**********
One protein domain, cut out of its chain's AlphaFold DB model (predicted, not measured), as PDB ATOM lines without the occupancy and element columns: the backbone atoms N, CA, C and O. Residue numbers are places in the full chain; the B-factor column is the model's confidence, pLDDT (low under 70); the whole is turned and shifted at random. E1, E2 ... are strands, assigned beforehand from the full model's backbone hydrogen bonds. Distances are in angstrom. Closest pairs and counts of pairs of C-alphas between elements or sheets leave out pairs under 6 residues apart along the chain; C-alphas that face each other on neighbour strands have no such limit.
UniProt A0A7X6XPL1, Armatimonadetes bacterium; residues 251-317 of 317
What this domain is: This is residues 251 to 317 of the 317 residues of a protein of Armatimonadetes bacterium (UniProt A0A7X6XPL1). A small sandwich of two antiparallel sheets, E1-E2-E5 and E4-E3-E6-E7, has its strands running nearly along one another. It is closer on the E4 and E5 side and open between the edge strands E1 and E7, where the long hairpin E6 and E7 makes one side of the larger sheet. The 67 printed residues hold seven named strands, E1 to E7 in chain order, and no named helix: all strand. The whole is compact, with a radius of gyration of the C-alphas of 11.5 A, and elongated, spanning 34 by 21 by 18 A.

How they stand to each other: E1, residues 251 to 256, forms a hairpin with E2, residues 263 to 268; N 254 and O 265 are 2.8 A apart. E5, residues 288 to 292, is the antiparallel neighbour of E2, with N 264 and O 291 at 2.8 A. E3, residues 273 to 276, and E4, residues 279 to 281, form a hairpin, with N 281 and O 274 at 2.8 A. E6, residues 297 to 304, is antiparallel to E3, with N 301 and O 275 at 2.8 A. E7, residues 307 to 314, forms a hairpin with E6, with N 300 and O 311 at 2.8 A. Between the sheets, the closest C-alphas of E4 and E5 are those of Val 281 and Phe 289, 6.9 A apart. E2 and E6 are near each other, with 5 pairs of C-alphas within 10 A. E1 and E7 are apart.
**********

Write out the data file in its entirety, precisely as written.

One protein domain, cut out of its chain's AlphaFold DB model (predicted, not measured), as PDB ATOM lines without the occupancy and element columns: the backbone atoms N, CA, C and O. Residue numbers are places in the full chain; the B-factor column is the model's confidence, pLDDT (low under 70); the whole is turned and shifted at random. E1, E2 ... are strands, assigned beforehand from the full model's backbone hydrogen bonds. Distances are in angstrom. Closest pairs and counts of pairs of C-alphas between elements or sheets leave out pairs under 6 residues apart along the chain; C-alphas that face each other on neighbour strands have no such limit.
UniProt A0A7X6XPL1, Armatimonadetes bacterium; residues 251-317 of 317
What this domain is: This is residues 251 to 317 of the 317 residues of a protein of Armatimonadetes bacterium (UniProt A0A7X6XPL1). A small sandwich of two antiparallel sheets, E1-E2-E5 and E4-E3-E6-E7, has its strands running nearly along one another. It is closer on the E4 and E5 side and open between the edge strands E1 and E7, where the long hairpin E6 and E7 makes one side of the larger sheet. The 67 printed residues hold seven named strands, E1 to E7 in chain order, and no named helix: all strand. The whole is compact, with a radius of gyration of the C-alphas of 11.5 A, and elongated, spanning 34 by 21 by 18 A.

How they stand to each other: E1, residues 251 to 256, forms a hairpin with E2, residues 263 to 268; N 254 and O 265 are 2.8 A apart. E5, residues 288 to 292, is the antiparallel neighbour of E2, with N 264 and O 291 at 2.8 A. E3, residues 273 to 276, and E4, residues 279 to 281, form a hairpin, with N 281 and O 274 at 2.8 A. E6, residues 297 to 304, is antiparallel to E3, with N 301 and O 275 at 2.8 A. E7, residues 307 to 314, forms a hairpin with E6, with N 300 and O 311 at 2.8 A. Between the sheets, the closest C-alphas of E4 and E5 are those of Val 281 and Phe 289, 6.9 A apart. E2 and E6 are near each other, with 5 pairs of C-alphas within 10 A. E1 and E7 are apart.